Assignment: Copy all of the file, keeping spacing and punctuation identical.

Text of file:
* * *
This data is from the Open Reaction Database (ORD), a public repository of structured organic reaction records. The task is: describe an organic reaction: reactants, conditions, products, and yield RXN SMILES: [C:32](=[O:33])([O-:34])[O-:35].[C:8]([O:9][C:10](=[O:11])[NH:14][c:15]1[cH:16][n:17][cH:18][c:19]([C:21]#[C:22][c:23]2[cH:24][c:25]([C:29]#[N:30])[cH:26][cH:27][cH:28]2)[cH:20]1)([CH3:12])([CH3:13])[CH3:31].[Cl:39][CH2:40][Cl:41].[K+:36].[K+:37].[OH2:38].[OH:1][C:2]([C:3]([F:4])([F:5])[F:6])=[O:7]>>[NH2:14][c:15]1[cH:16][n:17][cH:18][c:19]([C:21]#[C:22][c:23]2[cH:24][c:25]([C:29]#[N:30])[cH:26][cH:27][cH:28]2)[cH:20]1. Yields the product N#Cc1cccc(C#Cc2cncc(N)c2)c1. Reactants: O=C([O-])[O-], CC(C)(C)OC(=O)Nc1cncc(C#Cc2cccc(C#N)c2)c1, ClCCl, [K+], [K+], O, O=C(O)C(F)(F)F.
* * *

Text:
This data is from the Open Reaction Database (ORD), a public repository of structured organic reaction records. The task is: describe an organic reaction: reactants, conditions, products, and yield RXN SMILES: [C:32](=[O:33])([O-:34])[O-:35].[C:8]([O:9][C:10](=[O:11])[NH:14][c:15]1[cH:16][n:17][cH:18][c:19]([C:21]#[C:22][c:23]2[cH:24][c:25]([C:29]#[N:30])[cH:26][cH:27][cH:28]2)[cH:20]1)([CH3:12])([CH3:13])[CH3:31].[Cl:39][CH2:40][Cl:41].[K+:36].[K+:37].[OH2:38].[OH:1][C:2]([C:3]([F:4])([F:5])[F:6])=[O:7]>>[NH2:14][c:15]1[cH:16][n:17][cH:18][c:19]([C:21]#[C:22][c:23]2[cH:24][c:25]([C:29]#[N:30])[cH:26][cH:27][cH:28]2)[cH:20]1. Yields the product N#Cc1cccc(C#Cc2cncc(N)c2)c1. Reactants: O=C([O-])[O-], CC(C)(C)OC(=O)Nc1cncc(C#Cc2cccc(C#N)c2)c1, ClCCl, [K+], [K+], O, O=C(O)C(F)(F)F.